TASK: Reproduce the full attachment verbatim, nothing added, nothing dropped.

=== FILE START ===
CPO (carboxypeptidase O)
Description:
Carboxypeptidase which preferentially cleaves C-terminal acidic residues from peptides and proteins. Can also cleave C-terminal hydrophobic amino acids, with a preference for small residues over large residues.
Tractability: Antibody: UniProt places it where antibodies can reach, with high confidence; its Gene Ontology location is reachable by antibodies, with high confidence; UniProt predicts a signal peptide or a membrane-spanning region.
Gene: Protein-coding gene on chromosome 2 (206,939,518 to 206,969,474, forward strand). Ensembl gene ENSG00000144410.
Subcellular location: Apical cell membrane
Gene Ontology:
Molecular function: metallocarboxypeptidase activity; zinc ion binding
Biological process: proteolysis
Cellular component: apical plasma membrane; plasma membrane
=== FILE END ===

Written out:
CPO (carboxypeptidase O)
Description:
Carboxypeptidase which preferentially cleaves C-terminal acidic residues from peptides and proteins. Can also cleave C-terminal hydrophobic amino acids, with a preference for small residues over large residues.
Tractability: Antibody: UniProt places it where antibodies can reach, with high confidence; its Gene Ontology location is reachable by antibodies, with high confidence; UniProt predicts a signal peptide or a membrane-spanning region.
Gene: Protein-coding gene on chromosome 2 (206,939,518 to 206,969,474, forward strand). Ensembl gene ENSG00000144410.
Subcellular location: Apical cell membrane
Gene Ontology:
Molecular function: metallocarboxypeptidase activity; zinc ion binding
Biological process: proteolysis
Cellular component: apical plasma membrane; plasma membrane